A unanimous Killeen City Council elected Elizabeth Blackstone as the new mayor pro tem at its regular meeting Tuesday.
As the mayor pro tem, Blackstone will preside over meetings when Mayor Dan Corbin is absent. If Corbin were to step down or be recalled, Blackstone would assume the seat until the next general election.
Blackstone, who is retired, said she fit the position because she was not as busy as many of the other council members, who have full-time jobs and might not be able to attend certain public functions.
“I am very pleased to be chosen for this position,” Blackstone said. “This city is my home and it is important to me to serve it any way that I can.”
Blackstone, who was elected as an at-large council member in May 2012, will take over for former Mayor Pro Tem Michael Lower, who was defeated in a council race for District 3 by Terry Clark.
On Tuesday, the council presented Lower with a plaque of recognition — a gesture that has not been made to outgoing council members for many years.
“On behalf of prior city council members, I accept this,” Lower said. “There are not words that can say how much of a privilege it was serving this city.”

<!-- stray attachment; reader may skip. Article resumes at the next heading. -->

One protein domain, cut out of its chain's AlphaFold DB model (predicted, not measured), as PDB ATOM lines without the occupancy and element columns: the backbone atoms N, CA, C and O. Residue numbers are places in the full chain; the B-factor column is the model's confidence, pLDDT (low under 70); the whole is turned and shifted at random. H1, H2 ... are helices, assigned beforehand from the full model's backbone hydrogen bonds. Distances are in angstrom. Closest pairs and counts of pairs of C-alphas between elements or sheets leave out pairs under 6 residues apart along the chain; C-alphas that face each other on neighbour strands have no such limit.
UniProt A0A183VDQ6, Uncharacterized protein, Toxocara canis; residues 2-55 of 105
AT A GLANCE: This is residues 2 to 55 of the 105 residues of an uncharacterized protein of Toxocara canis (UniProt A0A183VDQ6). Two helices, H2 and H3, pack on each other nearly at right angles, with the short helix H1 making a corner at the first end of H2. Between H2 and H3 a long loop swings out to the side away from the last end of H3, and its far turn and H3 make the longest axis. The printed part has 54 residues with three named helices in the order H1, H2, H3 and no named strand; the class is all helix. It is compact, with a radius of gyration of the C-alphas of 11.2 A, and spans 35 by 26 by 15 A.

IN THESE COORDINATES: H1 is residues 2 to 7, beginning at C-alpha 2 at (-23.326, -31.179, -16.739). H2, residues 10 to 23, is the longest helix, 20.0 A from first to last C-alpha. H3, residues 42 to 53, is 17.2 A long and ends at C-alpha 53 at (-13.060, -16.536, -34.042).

Before electing Blackstone as mayor pro tem, the council canvassed the results of the Saturday election, which included the re-election of District 1 Councilman Wayne Gilmore, District 2 Councilman Jose Segarra, District 3 Councilman Terry Clark and the election of District 4 Councilman Steve Harris.
The council also canvassed the election of 33 amendments to the Killeen city charter, which were approved by voters Saturday.
In other business, the council approved changes to the city’s code of ordinances in an ongoing effort to improve the city’s appearance through more stringent property maintenance laws.
An ordinance requiring properties of two acres or larger to keep all high weeds, grass or brush below 2 feet in height was approved with an exemption for properties zoned as agriculture.
Properties with an agriculture exemption filed through Bell County also are exempt from the ordinance.
Lower, who requested that the zoning exemption be added, questioned the feasibility of mowing a yard that is 100 acres in size.
“I am concerned about those who do not have the (county agriculture) exemption and don’t plan on doing it,” Lower said. “I have no idea what it would cost to mow 100 acres.”
Lower’s amendment allows property owners to request a zoning change through the city to avoid fines.